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Re: [fluid-dev] Thread safety
Re: [fluid-dev] Thread safety
Mon, 25 May 2009 03:49:19 -0400
Internet Messaging Program (IMP) H3 (4.1.6)
Quoting David Henningsson <address@hidden>:
Excitement is a good thing. It would be nice to know your plans in terms
of time and effort, that is, if you can tell in advance. :-)
Indeed, it is difficult for me to know how much time I have available.
I've had my mind on this particular subject for a bit now though.
Looking at how things are coded in FluidSynth, I'm amazed there aren't
more issues, in real world use. I suspect there are lots of issues
lurking, those one in a million synthesis glitches or worst case,
I wonder what the effect would be of using mutexes. In real life, how
bad would the lock contention be and would it lead to audio underruns?
Identifying the areas where mutexes are needed would help with this.
Perhaps we could have "big" mutexes (i e one for everything), but on the
voice level instead of the synth level. And on the synth level we try to
use the atomic functions, I assume that's doable.
The downside is more mutexes (one per playing voice), but on the other
hand they should be finished more quickly. So we win in the worst case
but lose in the average case.
Another wild idea would be to preprocess the voices so we're always a
few buffers ahead for every voice. A lower priority thread (or several,
for multicore CPUs) could handle this. The audio thread would then just
mix the voices together. Care has to be taken that MIDI events will
throw already created buffers away.
I think ideas like these are good. Having each voice be processed and
then mixed, would only require one buffer (64 bytes) per voice and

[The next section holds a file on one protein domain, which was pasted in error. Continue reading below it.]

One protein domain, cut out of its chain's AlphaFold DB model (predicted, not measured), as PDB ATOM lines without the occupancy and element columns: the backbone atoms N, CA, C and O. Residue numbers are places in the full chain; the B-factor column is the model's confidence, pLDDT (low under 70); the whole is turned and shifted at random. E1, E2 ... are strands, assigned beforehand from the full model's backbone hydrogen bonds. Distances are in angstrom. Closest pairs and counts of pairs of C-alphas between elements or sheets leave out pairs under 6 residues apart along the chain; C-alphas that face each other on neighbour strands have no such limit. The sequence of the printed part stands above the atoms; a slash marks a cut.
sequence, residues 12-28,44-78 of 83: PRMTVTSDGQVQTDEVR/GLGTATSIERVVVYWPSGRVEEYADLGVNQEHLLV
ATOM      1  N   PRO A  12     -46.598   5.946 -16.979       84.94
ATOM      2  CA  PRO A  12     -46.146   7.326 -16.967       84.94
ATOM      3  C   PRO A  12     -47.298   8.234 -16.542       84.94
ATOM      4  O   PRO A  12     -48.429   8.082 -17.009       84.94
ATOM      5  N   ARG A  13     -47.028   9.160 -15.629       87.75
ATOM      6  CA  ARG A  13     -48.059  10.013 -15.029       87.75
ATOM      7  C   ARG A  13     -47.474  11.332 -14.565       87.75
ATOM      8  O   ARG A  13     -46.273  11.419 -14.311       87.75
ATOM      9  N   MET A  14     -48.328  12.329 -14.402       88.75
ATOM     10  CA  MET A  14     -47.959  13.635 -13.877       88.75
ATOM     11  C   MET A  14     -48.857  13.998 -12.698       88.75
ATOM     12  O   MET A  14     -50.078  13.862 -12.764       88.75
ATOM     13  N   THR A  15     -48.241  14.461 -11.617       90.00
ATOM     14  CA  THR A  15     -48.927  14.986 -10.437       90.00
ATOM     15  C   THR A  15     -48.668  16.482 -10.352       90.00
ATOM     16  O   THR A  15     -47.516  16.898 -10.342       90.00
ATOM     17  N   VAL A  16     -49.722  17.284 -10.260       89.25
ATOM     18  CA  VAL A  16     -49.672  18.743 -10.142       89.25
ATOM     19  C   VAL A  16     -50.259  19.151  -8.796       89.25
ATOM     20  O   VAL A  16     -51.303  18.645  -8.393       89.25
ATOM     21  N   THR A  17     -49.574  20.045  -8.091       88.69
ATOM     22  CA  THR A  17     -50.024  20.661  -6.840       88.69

would not require much extra CPU. This could also facilitate moving
to the multi-thread voice processing model.
I've been thinking about what the ideal FluidSynth thread model would
be for lock-free (or as close to lock free as possible) and of course
crash free ;)
Here are some initial thoughts, though perhaps faulty by design and
* Make active voices and voice pool private to the synthesis thread.
* Parameter updates (MIDI events, etc) go through a lock free FIFO queue.
* Voices are allocated outside of the synthesis process, initialized
and added to the FIFO queue for processing.
* Note-off events are also appended to the event queue.
This would leave the main synthesis thread (and future helper threads)
to do the dirty work, without pesky meddling from other threads.
The issue that I have run into, is that I haven't been able to find a
FIFO queue algorithm which allows multiple producers. A lock free
FIFO with single producer and consumer is pretty trivial, but if there
are events occurring from more than one thread, then those won't work.
Seems silly to have a lock based queue to the main producer thread
which then sends things over the lock free queue. If the main MIDI
thread was the single producer though, then it might not be such a
limitation, to post events from any other threads via another lock
based queue (for example the FluidSynth shell).
Doing things right, seems a bit complicated!
My patch - in its current state - does not touch the synth. It changes
the sequencer according to the text above, and fluidsynth.c manually
inserts a sequencer between the midi router and the synth. So
libfluidsynth applications such as Swami and qsynth will neither suffer
or gain from this patch, unless they do the same.
What do you say if we leave it at that for the moment, I commit the
patch and we can all test it to see if we find any difference in latency
or stability when we use fluidsynth from the command line?
And at a later point in time we could review the synth threading a bit
more deep, to see if we can improve the situation (with regards to
segfaults, parallellization, stalls etc)?
Lets hold off on the patch for the moment. I want to have a look over
the lot myself to get a better idea of how we might proceed.
My idea was that if I commit my patch in its current state, at least we
will have something more stable (fix for ticket #43). And I think the
possibility to route midi events through the sequencer makes a valuable
addition to the sequencer. And when we have improved the synth thread
safety, we will simply revert the three lines in fluidsynth.c that
inserts the sequencer in the chain. What do you think?
Sure, if it improves things in the short term, go ahead add it.
Fixing FluidSynth's threading issues, and doing it right, is likely
going to be a bit of a larger task than doing simple fixes. So it
might be good to try and address the more severe issues, while coming
up with a long term solution.